Additional gear that may be required

Once the essential equipment is packed, it can be easy to overlook simple extras that may be situational, yet very useful. One such extra that takes up very minimal space in a camera backpack is a pack of lens-cleaning wipes. When shooting outdoors, there’s no telling when dirt could cloud the lens; wiping it with anything unsuited for the job can smear the dirt as opposed to cleaning it, so these can be a lifesaver.

Another situational piece of equipment is a waterproof case, something that should always be carried by photographers who shoot underwater, but one that could also be useful to anybody travelling abroad who finds themselves in a scenario where they have the opportunity for some aquatic photography. Similarly, this type of case can prevent you from missing out on some incredible shots as a result of weather conditions.

Of course, there are more common accessories that will likely make it into the camera backpack, too. These include the additional batteries as mentioned above, battery chargers, SD memory cards, straps, and other basic supplementary pieces of equipment. Ideally, these should be kept in separate zips or pouches away from the main compartment of the backpack. 

Not only does this prevent smaller items from knocking around and scratching the camera or lens, but it also maintains a neater and tidier setup, something that can make all the difference when creating a first impression with a client.

Final points

There can be a temptation to carry every little piece of equipment owned, simply because it fits into a backpack or “makes sense” to travel with everything as one. In contrast, careful thought should be put into what equipment is required and what can be left behind. Sometimes, it’s useful to own more than one camera backpack of varying sizes, so that different bags and their compartments can be set up for different journeys of varying length.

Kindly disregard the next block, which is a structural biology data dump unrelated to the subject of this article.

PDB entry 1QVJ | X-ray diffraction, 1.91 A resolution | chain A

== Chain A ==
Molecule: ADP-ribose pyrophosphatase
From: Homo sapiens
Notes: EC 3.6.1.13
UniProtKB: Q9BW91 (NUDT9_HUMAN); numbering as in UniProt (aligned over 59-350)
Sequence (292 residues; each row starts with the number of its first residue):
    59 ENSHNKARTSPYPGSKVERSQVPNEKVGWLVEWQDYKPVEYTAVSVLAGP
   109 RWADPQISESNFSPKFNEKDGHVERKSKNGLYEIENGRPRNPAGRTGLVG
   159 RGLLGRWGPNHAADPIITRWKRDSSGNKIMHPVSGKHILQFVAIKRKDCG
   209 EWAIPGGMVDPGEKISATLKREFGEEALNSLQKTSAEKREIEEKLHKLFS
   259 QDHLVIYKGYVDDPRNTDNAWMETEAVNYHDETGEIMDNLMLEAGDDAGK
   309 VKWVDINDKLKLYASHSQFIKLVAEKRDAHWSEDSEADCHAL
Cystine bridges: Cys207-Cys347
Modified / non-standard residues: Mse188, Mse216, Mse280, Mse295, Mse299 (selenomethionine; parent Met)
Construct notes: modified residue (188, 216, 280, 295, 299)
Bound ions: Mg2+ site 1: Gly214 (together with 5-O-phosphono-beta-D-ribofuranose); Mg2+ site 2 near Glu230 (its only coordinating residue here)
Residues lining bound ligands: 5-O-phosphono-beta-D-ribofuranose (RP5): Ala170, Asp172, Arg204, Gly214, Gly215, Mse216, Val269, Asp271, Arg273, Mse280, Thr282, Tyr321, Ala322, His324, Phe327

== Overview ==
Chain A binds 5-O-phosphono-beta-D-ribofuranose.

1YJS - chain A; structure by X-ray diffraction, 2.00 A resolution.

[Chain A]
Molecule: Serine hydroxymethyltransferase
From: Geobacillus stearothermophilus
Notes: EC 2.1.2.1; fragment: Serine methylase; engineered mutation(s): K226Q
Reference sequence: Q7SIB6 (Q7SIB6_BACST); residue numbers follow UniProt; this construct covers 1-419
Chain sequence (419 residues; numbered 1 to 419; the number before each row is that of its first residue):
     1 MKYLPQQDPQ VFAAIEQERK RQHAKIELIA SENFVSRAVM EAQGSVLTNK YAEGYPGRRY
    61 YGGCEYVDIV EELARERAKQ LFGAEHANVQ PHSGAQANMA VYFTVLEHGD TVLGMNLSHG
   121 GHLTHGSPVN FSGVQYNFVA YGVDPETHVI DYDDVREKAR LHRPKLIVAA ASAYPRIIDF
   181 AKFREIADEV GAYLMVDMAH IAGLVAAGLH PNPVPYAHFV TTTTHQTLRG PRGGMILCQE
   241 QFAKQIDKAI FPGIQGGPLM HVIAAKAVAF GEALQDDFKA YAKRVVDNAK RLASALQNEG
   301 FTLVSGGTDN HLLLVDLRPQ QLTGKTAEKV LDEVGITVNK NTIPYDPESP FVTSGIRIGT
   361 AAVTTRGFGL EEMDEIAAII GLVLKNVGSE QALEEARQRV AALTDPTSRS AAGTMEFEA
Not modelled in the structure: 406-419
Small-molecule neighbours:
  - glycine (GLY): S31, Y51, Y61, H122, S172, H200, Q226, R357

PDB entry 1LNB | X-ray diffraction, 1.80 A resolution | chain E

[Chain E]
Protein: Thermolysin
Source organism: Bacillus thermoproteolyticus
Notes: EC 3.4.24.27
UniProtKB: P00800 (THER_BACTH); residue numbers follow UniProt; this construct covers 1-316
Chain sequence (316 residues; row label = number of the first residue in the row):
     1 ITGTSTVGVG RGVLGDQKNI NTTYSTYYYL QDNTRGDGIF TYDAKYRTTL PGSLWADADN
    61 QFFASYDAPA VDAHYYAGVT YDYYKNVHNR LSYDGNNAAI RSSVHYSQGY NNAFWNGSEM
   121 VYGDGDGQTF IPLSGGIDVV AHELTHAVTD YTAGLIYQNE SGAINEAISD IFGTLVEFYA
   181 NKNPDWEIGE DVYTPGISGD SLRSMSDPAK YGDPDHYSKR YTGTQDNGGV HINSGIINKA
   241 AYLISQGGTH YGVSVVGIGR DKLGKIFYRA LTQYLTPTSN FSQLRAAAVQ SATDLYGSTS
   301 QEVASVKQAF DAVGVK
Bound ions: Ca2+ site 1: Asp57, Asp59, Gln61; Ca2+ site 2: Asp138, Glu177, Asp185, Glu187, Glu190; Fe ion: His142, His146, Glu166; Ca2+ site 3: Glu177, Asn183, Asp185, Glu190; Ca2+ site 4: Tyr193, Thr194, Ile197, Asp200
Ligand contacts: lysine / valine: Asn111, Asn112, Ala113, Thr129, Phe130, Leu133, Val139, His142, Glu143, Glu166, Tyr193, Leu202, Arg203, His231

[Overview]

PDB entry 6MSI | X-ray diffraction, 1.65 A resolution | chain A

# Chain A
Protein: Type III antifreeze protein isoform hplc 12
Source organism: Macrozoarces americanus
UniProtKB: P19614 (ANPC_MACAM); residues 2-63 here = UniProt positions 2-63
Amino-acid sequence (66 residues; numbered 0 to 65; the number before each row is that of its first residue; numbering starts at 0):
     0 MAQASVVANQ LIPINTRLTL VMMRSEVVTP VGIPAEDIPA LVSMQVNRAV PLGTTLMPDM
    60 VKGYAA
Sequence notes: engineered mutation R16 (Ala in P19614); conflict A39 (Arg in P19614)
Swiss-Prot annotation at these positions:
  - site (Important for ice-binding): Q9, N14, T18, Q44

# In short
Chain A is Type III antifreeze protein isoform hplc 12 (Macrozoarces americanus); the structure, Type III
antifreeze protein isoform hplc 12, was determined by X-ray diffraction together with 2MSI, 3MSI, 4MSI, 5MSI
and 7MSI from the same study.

And finally, once everything has its place and its packaged firmly within a padded compartment, consider customizing the camera backpack with your own personality. Keychains, stickers and other accessories not only give a unique touch to an otherwise common product, but they help to make it stand out from others, further reducing the risk to which the gear is exposed when traveling, as it’ll be far easier to pick out in a crowded luggage rack.

Conclusion

Packing a camera backpack isn’t an exercise in making everything fit into the bag with no regard to positioning; equipment should be stored securely, individually and with no scope for movement in transit.

Thought should be put into what equipment is essential for the job at hand, well in advance of the packing itself. By keeping these principles in mind, your gear is more likely to make it to its destination in one piece, and you’ll have everything you need.

About the Author

My name is Stuart Taylor, I’m the founder of PROTON PACK, a place where I review camera bags, backpacks and accessories.

If you have a topic that you would like me to explore, let me know and I will do my best to provide the information. I welcome your feedback and suggestions.